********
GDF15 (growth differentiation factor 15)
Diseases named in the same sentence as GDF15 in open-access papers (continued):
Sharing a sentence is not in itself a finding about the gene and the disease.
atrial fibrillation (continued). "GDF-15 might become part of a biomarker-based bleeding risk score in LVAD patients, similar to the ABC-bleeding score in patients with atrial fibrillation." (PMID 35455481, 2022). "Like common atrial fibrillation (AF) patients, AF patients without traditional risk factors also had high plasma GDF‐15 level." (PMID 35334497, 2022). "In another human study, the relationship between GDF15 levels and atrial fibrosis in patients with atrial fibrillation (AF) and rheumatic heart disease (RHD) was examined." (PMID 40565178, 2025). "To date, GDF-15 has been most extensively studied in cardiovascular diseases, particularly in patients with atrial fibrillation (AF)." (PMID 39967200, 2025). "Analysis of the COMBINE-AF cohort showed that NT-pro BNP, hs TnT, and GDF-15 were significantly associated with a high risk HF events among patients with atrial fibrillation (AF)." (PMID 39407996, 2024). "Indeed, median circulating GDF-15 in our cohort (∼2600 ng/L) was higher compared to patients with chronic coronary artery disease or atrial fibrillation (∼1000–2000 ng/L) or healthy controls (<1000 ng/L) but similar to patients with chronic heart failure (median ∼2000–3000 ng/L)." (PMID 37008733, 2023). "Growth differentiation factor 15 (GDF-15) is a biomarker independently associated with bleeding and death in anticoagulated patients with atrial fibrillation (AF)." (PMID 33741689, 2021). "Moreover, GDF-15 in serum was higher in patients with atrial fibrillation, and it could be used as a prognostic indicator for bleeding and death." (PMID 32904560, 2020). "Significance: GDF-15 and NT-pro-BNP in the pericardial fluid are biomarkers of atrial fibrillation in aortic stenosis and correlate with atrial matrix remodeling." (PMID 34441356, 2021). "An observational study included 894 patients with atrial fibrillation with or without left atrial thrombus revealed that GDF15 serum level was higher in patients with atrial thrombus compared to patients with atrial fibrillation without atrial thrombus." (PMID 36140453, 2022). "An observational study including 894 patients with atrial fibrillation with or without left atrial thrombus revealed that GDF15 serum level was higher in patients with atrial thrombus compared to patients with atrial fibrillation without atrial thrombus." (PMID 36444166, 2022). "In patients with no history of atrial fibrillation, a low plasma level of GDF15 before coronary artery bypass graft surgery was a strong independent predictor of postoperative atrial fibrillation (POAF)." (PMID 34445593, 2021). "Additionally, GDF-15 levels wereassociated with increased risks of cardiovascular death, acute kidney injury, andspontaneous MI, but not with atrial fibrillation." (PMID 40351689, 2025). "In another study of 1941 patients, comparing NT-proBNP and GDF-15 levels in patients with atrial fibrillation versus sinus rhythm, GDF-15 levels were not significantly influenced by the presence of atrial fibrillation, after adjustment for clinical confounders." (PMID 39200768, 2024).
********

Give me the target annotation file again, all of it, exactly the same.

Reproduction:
GDF15 (growth differentiation factor 15)
Diseases named in the same sentence as GDF15 in open-access papers (continued):
Sharing a sentence is not in itself a finding about the gene and the disease.
atrial fibrillation (continued). "GDF-15 might become part of a biomarker-based bleeding risk score in LVAD patients, similar to the ABC-bleeding score in patients with atrial fibrillation." (PMID 35455481, 2022). "Like common atrial fibrillation (AF) patients, AF patients without traditional risk factors also had high plasma GDF‐15 level." (PMID 35334497, 2022). "In another human study, the relationship between GDF15 levels and atrial fibrosis in patients with atrial fibrillation (AF) and rheumatic heart disease (RHD) was examined." (PMID 40565178, 2025). "To date, GDF-15 has been most extensively studied in cardiovascular diseases, particularly in patients with atrial fibrillation (AF)." (PMID 39967200, 2025). "Analysis of the COMBINE-AF cohort showed that NT-pro BNP, hs TnT, and GDF-15 were significantly associated with a high risk HF events among patients with atrial fibrillation (AF)." (PMID 39407996, 2024). "Indeed, median circulating GDF-15 in our cohort (∼2600 ng/L) was higher compared to patients with chronic coronary artery disease or atrial fibrillation (∼1000–2000 ng/L) or healthy controls (<1000 ng/L) but similar to patients with chronic heart failure (median ∼2000–3000 ng/L)." (PMID 37008733, 2023). "Growth differentiation factor 15 (GDF-15) is a biomarker independently associated with bleeding and death in anticoagulated patients with atrial fibrillation (AF)." (PMID 33741689, 2021). "Moreover, GDF-15 in serum was higher in patients with atrial fibrillation, and it could be used as a prognostic indicator for bleeding and death." (PMID 32904560, 2020). "Significance: GDF-15 and NT-pro-BNP in the pericardial fluid are biomarkers of atrial fibrillation in aortic stenosis and correlate with atrial matrix remodeling." (PMID 34441356, 2021). "An observational study included 894 patients with atrial fibrillation with or without left atrial thrombus revealed that GDF15 serum level was higher in patients with atrial thrombus compared to patients with atrial fibrillation without atrial thrombus." (PMID 36140453, 2022). "An observational study including 894 patients with atrial fibrillation with or without left atrial thrombus revealed that GDF15 serum level was higher in patients with atrial thrombus compared to patients with atrial fibrillation without atrial thrombus." (PMID 36444166, 2022). "In patients with no history of atrial fibrillation, a low plasma level of GDF15 before coronary artery bypass graft surgery was a strong independent predictor of postoperative atrial fibrillation (POAF)." (PMID 34445593, 2021). "Additionally, GDF-15 levels wereassociated with increased risks of cardiovascular death, acute kidney injury, andspontaneous MI, but not with atrial fibrillation." (PMID 40351689, 2025). "In another study of 1941 patients, comparing NT-proBNP and GDF-15 levels in patients with atrial fibrillation versus sinus rhythm, GDF-15 levels were not significantly influenced by the presence of atrial fibrillation, after adjustment for clinical confounders." (PMID 39200768, 2024).